New Base Deal Drives Wedge through Japanese Gov't
    2010-05-29 14:25:23     Xinhua      Web Editor: Jiang Aitao

U.S. Secretary of State Hillary Clinton (L) shakes hands with her Japanese counterpart Katsuya Okada before their meeting in Tokyo May 21, 2010. [Photo: Xinhua/Reuters]

Japan and the United States announced in a joint statement a new framework of agreement regarding the relocation of the U.S. Marine Corps' Futenma Air Station in Okinawa Prefecture, the subject of a steadily escalating debate that has tested the resolve of Washington and raised questions about Prime Minister Yukio Hatoyama's ability to govern.

The announcement on Friday was supposed to settle a debate over the issue that had become exhaustive, but it only served to fan the flames of betrayal and uncertainty felt by Okinawans that may never fully be extinguished having burned so fiercely for so long.

Indeed, as much as the decision has served to drive the political wedge further between Okinawa and mainland Japan, it has also caused a rift in the ruling coalition following Hatoyama's forcible dismissal of Social Democratic Party (SDP) leader Mizuho Fukushima, who, not wishing to betray the people of Okinawa, refused to sign a Cabinet document sanctioning the plan.

The whole ordeal has left all and sundry utterly flummoxed.

Hatoyama has dithered, bungled, deceived, flip-flopped and fumbled his way back to the exact point he started from when he took office last September, regarding the relocation of the Futenma facility, numerous political pundits are asserting.

In 2006 after some thirteen years of deliberation Japan and the United States agreed on the realignment of U.S. forces in Japan, which featured the relocation of the heliport functions of Futenma to a coastal area of the U.S. Marines' Camp Schwab and the building of two 1,600-meter runways in a V-shaped formation.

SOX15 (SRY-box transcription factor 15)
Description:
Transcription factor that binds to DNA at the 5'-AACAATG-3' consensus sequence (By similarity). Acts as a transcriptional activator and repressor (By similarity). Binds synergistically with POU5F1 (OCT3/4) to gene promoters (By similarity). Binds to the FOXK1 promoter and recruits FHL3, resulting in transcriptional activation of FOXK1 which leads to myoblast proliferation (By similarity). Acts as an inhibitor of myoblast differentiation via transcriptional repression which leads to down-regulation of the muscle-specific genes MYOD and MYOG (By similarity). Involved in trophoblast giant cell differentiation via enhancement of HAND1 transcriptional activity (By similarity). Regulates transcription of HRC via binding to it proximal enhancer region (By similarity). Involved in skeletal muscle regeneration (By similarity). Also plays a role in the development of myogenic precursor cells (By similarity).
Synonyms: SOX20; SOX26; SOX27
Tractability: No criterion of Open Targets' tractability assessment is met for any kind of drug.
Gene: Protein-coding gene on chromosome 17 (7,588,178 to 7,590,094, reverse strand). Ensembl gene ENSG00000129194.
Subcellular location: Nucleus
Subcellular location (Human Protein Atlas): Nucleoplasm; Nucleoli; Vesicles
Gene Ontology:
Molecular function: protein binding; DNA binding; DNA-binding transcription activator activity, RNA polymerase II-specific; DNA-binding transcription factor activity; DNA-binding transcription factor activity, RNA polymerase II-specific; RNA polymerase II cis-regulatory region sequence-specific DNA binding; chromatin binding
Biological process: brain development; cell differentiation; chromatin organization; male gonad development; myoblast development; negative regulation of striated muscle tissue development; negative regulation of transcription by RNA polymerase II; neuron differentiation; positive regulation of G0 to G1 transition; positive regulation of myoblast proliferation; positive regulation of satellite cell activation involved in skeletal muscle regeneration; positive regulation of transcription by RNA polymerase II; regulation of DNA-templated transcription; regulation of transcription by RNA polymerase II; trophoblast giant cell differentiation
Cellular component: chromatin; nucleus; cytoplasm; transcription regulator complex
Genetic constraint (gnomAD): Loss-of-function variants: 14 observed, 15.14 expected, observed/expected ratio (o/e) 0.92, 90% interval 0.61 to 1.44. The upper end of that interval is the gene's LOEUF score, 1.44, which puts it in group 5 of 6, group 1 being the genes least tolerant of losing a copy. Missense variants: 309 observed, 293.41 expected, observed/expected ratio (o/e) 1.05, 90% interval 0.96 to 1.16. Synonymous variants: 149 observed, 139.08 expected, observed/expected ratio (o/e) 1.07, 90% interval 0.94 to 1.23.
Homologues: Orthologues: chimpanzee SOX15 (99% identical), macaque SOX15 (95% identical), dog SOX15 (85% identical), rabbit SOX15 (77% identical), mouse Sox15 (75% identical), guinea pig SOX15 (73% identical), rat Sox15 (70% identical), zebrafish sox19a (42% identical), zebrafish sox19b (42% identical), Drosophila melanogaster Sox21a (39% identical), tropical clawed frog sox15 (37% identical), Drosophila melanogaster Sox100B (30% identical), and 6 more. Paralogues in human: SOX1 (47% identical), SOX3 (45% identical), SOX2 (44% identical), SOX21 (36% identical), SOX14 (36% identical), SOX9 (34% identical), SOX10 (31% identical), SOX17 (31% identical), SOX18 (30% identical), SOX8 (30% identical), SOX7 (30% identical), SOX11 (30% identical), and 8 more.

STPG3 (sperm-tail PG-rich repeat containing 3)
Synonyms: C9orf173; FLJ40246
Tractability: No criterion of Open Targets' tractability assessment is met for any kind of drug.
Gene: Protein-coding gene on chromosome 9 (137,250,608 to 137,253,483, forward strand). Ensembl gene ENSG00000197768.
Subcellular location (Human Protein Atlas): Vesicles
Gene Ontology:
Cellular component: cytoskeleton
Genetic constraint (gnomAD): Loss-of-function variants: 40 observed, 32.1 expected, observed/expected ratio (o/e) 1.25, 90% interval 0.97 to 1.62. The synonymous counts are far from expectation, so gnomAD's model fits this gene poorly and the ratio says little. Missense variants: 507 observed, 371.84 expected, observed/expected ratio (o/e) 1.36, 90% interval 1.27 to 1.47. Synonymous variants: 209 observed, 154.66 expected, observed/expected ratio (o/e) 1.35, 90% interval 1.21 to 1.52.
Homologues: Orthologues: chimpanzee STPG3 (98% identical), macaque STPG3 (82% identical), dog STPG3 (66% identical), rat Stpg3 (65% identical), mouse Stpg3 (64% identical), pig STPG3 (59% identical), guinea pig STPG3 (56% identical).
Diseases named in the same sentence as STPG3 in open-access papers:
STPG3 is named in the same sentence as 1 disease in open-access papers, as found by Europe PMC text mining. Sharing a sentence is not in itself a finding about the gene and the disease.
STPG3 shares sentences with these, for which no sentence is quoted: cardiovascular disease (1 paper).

The 2010 accord made on Friday stipulates that the replacement facility will be located at the U.S. Marines' Camp Schwab Henoko- saki area and adjacent waters, with the runway portion(s) of the facility to be 1,800 meters long.

Under the new plan, more military training exercises will be transferred outside of Okinawa, with Tokunoshima Island mentioned again by Hatoyama as a possible candidate site -- despite the three mayors and residents of the tiny island's flat-out rejection of the idea.

For all intents and purposes, the original bilateral accord from 2006 still stands (albeit with the United States gaining 400 meters worth of extra runway length) -- Washington maintained all along that the 2006 pact represented the best way forward, meanwhile Hatoyama was jumping through as many hoops as he himself could create, before finally jumping through the first one all over again.

"The only thing Hatoyama could do is return to the original plan. The opposition parties will be angry, and so will the public, especially the people of Okinawa," commented Tsuneo Watanabe, a senior fellow at the Tokyo Foundation think tank, in a recent analysis of the situation.

SMR analyst Daniel Stewart hit the nail on the head with his epigrammatic summary of Hatoyama's current predicament.

"Prime Minister Hatoyama has shot himself in the foot again on the vexed issue of the U.S. base on Okinawa. He originally pledged to close it as part of his landslidewinning platform last August. He has now changed his mind but his coalition partners and the good citizens of Okinawa have not. He is now facing defeat in the forthcoming upper house election. He has apologized for breaking his pledge and is (of course) using the Korean situation as cover, " said Stewart in a recent editorial on the matter.

The prime minister having reneged on his pre-election promise to move the base "at least" outside Okinawa also gave up on reaching an agreement with future prospective hosts and the coalition parties by his self-imposed deadline and fully prioritized striking a deal with the United States. This, according to notable political insiders, was certainly the path of least resistance, considering the United States had made its mind up on the issue back in 2006.


Thousands of people gathered in Nago on Friday to express their disgust at Hatoyama's U-turn having raised their hopes of military emancipation.